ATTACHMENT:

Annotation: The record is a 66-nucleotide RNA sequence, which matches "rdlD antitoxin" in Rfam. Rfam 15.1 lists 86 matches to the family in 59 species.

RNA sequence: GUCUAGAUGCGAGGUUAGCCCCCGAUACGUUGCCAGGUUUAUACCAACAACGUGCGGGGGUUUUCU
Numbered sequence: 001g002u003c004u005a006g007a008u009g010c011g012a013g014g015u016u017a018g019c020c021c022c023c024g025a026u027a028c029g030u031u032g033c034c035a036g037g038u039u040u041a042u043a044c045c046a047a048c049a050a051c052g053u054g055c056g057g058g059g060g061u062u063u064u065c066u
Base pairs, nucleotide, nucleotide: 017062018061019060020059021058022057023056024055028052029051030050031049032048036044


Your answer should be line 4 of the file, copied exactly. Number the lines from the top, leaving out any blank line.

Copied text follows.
Base pairs, nucleotide, nucleotide: 017062018061019060020059021058022057023056024055028052029051030050031049032048036044